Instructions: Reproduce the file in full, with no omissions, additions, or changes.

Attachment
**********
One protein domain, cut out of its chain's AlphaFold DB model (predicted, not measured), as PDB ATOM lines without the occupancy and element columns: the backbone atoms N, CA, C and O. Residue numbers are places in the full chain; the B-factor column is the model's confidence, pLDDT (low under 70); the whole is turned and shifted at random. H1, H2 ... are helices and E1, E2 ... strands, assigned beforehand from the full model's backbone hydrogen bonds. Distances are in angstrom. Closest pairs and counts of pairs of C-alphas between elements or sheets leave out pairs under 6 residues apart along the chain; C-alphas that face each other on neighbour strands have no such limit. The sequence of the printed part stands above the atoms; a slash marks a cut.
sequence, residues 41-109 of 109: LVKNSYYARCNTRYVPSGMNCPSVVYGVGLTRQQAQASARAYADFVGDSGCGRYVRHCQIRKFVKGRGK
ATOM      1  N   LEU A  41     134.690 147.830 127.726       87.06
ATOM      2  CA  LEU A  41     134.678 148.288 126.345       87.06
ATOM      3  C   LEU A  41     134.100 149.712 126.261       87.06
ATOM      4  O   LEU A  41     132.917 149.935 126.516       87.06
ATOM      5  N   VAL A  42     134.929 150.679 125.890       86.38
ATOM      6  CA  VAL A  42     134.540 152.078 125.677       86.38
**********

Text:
One protein domain, cut out of its chain's AlphaFold DB model (predicted, not measured), as PDB ATOM lines without the occupancy and element columns: the backbone atoms N, CA, C and O. Residue numbers are places in the full chain; the B-factor column is the model's confidence, pLDDT (low under 70); the whole is turned and shifted at random. H1, H2 ... are helices and E1, E2 ... strands, assigned beforehand from the full model's backbone hydrogen bonds. Distances are in angstrom. Closest pairs and counts of pairs of C-alphas between elements or sheets leave out pairs under 6 residues apart along the chain; C-alphas that face each other on neighbour strands have no such limit. The sequence of the printed part stands above the atoms; a slash marks a cut.
sequence, residues 41-109 of 109: LVKNSYYARCNTRYVPSGMNCPSVVYGVGLTRQQAQASARAYADFVGDSGCGRYVRHCQIRKFVKGRGK
ATOM      1  N   LEU A  41     134.690 147.830 127.726       87.06
ATOM      2  CA  LEU A  41     134.678 148.288 126.345       87.06
ATOM      3  C   LEU A  41     134.100 149.712 126.261       87.06
ATOM      4  O   LEU A  41     132.917 149.935 126.516       87.06
ATOM      5  N   VAL A  42     134.929 150.679 125.890       86.38
ATOM      6  CA  VAL A  42     134.540 152.078 125.677       86.38